"Why did they build this huge monster of a horse? Who advised it? Is their object religious? or was it to be some engine of war?" (Priam 1 to Sinon. Virgil, Aeneid 2.150).

Sinon did not hesitate: he swore that the sole purpose of the WOODEN HORSE was to placate Athena, angry at the Achaeans after the theft of the Palladium; that Calchas had pronounced retreat, for Troy no longer could be destroyed since Diomedes 2 and Odysseus snatched up the goddess' sacred image and massacred the sentries on the citadel. That Troy (said Sinon that Calchas had declared) could never be taken unless the Achaeans sailed back home to fetch new luck. And he added:

"So at this moment they're running free towards Mycenae ... they built this horse to dispel the curse of guilt for stealing Athena's image and wounding her godhead."

And then Sinon tempted the Trojans thus:

"But Calchas bade them built the horse of enormous size ... so that it could not get through your gates or be towed within the walls, and thus become your guardian ..." (Sinon to the Trojans. Virgil, Aeneid 2.180ff.).

This is how Sinon, by cunning and crocodile tears, saved the WOODEN HORSE and the armed force within, inducing the Trojans to spare it and drag it into the city, so as to win, by its presence, the protection of Athena that they had lost when the Palladium was stolen. Moreover, the horse would make them stronger than ever, enabling them to bring their host to Hellas and conquer her.


Such were the lies that Sinon told the Trojans. But others have said that the Trojans found him on the shore near the WOODEN HORSE, and tortured him for a long time, shearing ears and nose away, and tormenting him in every wise, and asking him for "the truth," a philosophical concept that does not fail to enchant every torturer each time he finds a victim (for otherwise he does not care a whit about it): "And where have all the Achaeans gone? And what is this horse?" they asked. But Sinon had a single string of words to provide:

"The Achaeans in their ships flee overseas, weary of tribulation of endless war. This horse by Calchas' counsel fashioned they for wise Athena, to propitiate." (Sinon to the Trojans. Quintus Smyrnaeus, The Fall of Troy 12.375).

... to which he added that he had fled the Achaeans because he was marked for slaughter, to be sacrificed to win the army a safe return.

"A deadly fraud is this" (Quintus Smyrnaeus, The Fall of Troy 12.390).

... said the Trojan seer Laocoon 2, when he heard Sinon's account. But when they all witnessed how circumstances overwhelmed this seer, seeming to punish his unfriendliness towards the horse, they led Sinon in friendly wise to Troy, even repenting for what they had done to him while they brought the horse into the city.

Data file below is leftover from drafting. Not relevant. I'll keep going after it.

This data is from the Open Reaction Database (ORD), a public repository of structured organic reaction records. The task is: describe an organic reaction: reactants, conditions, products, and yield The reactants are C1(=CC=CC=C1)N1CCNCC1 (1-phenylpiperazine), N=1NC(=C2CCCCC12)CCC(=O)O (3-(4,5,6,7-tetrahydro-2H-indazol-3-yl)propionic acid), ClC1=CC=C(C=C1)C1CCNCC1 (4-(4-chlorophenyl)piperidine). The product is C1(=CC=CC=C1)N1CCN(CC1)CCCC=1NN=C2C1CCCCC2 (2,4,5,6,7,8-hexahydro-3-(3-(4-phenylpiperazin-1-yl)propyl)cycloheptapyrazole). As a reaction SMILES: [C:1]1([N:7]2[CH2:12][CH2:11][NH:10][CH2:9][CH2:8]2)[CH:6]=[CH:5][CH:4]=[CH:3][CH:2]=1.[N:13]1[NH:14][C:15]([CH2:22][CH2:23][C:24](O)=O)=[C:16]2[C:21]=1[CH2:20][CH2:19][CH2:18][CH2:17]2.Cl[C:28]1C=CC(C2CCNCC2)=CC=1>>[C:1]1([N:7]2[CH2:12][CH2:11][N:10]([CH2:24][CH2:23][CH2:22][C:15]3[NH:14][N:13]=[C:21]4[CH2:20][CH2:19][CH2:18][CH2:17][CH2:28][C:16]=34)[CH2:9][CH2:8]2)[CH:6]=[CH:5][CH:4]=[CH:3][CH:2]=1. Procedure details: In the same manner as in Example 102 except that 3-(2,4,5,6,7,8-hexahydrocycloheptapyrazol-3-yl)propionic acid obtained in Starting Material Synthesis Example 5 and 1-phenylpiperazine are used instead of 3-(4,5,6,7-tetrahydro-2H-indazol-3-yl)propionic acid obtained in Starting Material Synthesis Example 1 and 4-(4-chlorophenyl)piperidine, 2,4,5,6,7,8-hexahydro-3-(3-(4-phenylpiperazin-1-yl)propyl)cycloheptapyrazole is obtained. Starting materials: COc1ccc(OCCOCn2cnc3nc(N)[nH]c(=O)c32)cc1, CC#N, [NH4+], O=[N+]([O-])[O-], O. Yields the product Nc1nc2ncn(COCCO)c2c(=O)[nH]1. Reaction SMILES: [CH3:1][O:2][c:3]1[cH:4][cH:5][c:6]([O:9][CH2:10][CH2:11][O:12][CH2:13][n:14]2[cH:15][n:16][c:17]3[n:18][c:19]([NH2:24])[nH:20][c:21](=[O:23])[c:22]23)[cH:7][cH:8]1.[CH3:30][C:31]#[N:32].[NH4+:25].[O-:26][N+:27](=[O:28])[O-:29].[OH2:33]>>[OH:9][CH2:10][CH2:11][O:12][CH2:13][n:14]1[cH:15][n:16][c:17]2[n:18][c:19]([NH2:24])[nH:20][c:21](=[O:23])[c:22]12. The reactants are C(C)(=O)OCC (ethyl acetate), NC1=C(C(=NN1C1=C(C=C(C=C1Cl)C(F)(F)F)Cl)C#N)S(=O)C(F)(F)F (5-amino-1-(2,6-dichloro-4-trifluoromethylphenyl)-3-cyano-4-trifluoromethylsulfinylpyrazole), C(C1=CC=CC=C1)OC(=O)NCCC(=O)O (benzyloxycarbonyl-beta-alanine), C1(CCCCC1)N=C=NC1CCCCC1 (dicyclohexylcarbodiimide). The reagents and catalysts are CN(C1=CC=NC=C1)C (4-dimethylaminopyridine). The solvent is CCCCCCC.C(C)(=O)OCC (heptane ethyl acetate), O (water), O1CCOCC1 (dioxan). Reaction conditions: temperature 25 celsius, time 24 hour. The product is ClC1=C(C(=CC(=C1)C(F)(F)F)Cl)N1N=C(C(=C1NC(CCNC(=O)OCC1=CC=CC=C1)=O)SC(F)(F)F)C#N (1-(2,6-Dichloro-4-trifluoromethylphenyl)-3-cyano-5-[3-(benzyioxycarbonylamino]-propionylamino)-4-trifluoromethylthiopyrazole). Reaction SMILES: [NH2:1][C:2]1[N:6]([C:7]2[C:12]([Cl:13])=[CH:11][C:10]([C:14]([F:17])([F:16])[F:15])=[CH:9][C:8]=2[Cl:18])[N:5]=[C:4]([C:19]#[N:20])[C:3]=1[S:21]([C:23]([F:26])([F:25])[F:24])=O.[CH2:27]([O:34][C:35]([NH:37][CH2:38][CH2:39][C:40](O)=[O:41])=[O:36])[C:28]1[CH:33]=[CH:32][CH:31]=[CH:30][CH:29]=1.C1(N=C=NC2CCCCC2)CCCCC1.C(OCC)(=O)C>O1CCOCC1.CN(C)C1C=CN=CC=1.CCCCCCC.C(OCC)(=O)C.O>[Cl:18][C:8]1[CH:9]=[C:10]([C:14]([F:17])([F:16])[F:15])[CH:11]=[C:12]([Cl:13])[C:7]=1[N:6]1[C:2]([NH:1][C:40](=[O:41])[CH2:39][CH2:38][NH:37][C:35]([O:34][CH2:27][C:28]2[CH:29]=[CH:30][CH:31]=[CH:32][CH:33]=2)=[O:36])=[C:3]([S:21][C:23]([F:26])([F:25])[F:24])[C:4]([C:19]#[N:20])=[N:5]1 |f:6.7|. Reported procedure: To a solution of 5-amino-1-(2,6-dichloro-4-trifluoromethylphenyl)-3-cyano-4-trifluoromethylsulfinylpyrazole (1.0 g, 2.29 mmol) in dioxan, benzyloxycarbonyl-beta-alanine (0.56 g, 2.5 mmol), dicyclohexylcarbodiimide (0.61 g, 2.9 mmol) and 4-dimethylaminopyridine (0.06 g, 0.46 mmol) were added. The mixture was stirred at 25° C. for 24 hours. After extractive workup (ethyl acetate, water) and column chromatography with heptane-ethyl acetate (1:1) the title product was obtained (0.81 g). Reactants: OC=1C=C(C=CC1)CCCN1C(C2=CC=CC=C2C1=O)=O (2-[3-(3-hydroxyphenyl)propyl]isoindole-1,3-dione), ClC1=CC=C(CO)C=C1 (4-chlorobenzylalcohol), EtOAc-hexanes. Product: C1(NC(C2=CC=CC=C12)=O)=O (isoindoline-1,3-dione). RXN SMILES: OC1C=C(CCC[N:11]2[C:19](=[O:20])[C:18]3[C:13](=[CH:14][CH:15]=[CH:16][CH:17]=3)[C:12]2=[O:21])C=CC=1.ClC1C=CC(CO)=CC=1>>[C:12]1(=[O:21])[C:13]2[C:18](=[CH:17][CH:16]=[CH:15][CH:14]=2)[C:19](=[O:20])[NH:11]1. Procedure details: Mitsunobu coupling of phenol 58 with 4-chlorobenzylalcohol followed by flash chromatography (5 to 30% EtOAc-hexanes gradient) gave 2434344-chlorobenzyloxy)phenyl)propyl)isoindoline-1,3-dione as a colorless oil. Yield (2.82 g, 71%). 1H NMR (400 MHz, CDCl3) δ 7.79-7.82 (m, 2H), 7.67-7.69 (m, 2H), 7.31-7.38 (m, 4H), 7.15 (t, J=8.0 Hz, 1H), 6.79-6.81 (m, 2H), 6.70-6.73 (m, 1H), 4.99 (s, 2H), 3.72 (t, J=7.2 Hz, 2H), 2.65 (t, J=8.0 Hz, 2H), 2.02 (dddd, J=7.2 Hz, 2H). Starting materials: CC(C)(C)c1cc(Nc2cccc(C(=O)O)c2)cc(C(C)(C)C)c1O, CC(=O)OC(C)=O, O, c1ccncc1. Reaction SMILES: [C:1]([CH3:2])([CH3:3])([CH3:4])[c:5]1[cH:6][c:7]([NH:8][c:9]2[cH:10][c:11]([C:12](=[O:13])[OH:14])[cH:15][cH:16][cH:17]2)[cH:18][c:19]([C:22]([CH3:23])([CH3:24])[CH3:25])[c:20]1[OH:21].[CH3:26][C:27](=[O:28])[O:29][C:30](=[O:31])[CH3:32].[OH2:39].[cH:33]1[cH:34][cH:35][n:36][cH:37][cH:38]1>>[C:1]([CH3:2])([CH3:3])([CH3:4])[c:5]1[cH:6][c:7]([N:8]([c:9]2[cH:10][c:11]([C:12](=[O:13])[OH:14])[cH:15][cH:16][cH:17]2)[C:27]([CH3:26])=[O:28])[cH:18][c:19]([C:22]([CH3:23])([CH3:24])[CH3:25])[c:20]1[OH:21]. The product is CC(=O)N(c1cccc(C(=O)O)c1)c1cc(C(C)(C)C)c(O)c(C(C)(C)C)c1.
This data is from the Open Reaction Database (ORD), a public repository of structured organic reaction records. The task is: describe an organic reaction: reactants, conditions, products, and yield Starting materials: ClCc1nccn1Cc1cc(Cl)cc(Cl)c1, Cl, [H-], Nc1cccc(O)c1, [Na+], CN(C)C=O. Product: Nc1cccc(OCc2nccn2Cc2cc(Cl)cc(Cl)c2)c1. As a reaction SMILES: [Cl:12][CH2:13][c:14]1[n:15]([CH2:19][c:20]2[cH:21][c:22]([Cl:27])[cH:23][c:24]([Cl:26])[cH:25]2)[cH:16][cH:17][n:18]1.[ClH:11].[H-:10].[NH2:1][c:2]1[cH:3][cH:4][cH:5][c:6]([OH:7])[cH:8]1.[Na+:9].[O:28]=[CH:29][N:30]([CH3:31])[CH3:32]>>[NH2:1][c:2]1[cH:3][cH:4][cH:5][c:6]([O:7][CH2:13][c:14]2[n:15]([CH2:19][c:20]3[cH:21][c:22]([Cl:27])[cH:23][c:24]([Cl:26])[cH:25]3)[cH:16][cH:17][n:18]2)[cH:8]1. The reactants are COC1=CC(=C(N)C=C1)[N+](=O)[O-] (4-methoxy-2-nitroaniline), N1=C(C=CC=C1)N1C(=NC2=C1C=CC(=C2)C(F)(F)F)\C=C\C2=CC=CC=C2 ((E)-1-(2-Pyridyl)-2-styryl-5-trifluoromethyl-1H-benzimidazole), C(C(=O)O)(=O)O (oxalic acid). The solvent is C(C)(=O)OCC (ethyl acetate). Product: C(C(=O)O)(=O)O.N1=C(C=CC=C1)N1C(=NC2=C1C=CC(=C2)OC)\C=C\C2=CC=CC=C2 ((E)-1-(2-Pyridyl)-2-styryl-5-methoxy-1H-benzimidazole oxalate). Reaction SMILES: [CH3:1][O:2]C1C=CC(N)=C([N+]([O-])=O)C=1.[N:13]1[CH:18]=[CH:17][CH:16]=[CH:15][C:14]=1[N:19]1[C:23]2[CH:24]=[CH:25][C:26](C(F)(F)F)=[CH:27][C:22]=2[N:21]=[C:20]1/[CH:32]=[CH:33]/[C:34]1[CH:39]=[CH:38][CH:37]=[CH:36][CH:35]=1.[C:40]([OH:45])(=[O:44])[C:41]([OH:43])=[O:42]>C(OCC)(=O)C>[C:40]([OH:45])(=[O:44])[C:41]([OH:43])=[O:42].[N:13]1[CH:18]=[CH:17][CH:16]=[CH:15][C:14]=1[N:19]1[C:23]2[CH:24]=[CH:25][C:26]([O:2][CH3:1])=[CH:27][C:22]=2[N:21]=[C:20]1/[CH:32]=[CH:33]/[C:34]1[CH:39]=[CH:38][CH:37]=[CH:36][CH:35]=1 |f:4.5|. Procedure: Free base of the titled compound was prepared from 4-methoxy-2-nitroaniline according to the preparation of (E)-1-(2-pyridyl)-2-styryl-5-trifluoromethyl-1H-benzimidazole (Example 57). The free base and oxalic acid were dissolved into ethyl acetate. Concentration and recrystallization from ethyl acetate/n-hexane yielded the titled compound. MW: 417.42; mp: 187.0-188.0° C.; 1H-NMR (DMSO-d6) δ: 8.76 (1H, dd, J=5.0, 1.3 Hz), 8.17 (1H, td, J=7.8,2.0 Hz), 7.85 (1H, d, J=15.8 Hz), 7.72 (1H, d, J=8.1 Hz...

Lover of Fame

But at night, when sleep had come upon the city, Sinon lifted high a blazing torch to tell the army that the time had come to return, and unlocking the horse, let his fellows come forth. For this prowess, for having lured the enemy and have endured torture, for knowing how to tell lies, or for being able to keep a secret Sinon won much praise at the hour of victory. And they say that he cared much more for Fame than for his lost nose and ears, since they chant thus:

"And for his own misfeaturing sorrowed not. For the wise and prudent man renown is better far than gold, than goodlihead, than all good things men have or hope to win." (Quintus Smyrnaeus, The Fall of Troy 14.112).

The Performer's make-up

Others have said that Sinon, in order to perform his role properly, scarred his limbs with stripes, letting blood flow over his shoulders from wounds that he inflicted to his own body; for only then the Trojans would come closer to believe that he was the enemy of his own people. In that shape, with weals all over, he appealed to Priam 1 as a suppliant, grovelling before the king's feet, touching his knees, and accusing the Achaeans for what they had done to Achilles (from whom they snatched away his sweetheart Briseis); for their pitiless ways when they abandoned the wounded Philoctetes; for the treacherous framing of Palamedes, whom they slandered and stoned to death. He could reproach the Achaeans many things, Sinon; he nevertheless put up with each and all of them. But when he came to himself, Sinon said that the Achaeans had punished him because he had refused to flee. It was then a brave man that now begged Priam 1 for mercy, arguing that if the king killed a suppliant, the Achaeans would rejoice.

The shining brands

Priam 1 pardoned him, but (as others also say) the king asked about the horse. And here Sinon is reported to have answered:

"If you allow it to abide her in its place, it is decreed that the spear of the Achaeans shall capture Troy; but if Athena receive it a holy offering in her shrine, then they shall flee away with their task unaccomplished." (Sinon to Priam 1. Tryphiodorus, The Taking of Ilios 296).

On hearing that, Priam 1 ordered the horse to be taken into the city. But at night, the same Sinon showed his message with a shining brand. They say that he was not the only one signalling that night: also Helen displayed a torch from her chamber to her friends, who speedily returned either from Sigeum or from Tenedos, and coming in full armour into the city, slaughtered whomever they found, parents and children alike, in homes, streets, temples, or any other place, sacred or not..



Aesimus & unknown

Pierre Grimal reports Aesimus as brother of Anticlia 1, mother of Odysseus. In fact Lycophron, in his obscure Alexandra (344), calls Sinon cousin of Odysseus.

Related sections

Apd.Ep.5.15; Pau.10.27.3; QS.12.243, 12.360, 12.424, 13.23, 14.107; Try.220, 293, 511; Vir.Aen.2.79, 2.195, 2.257, 2.329.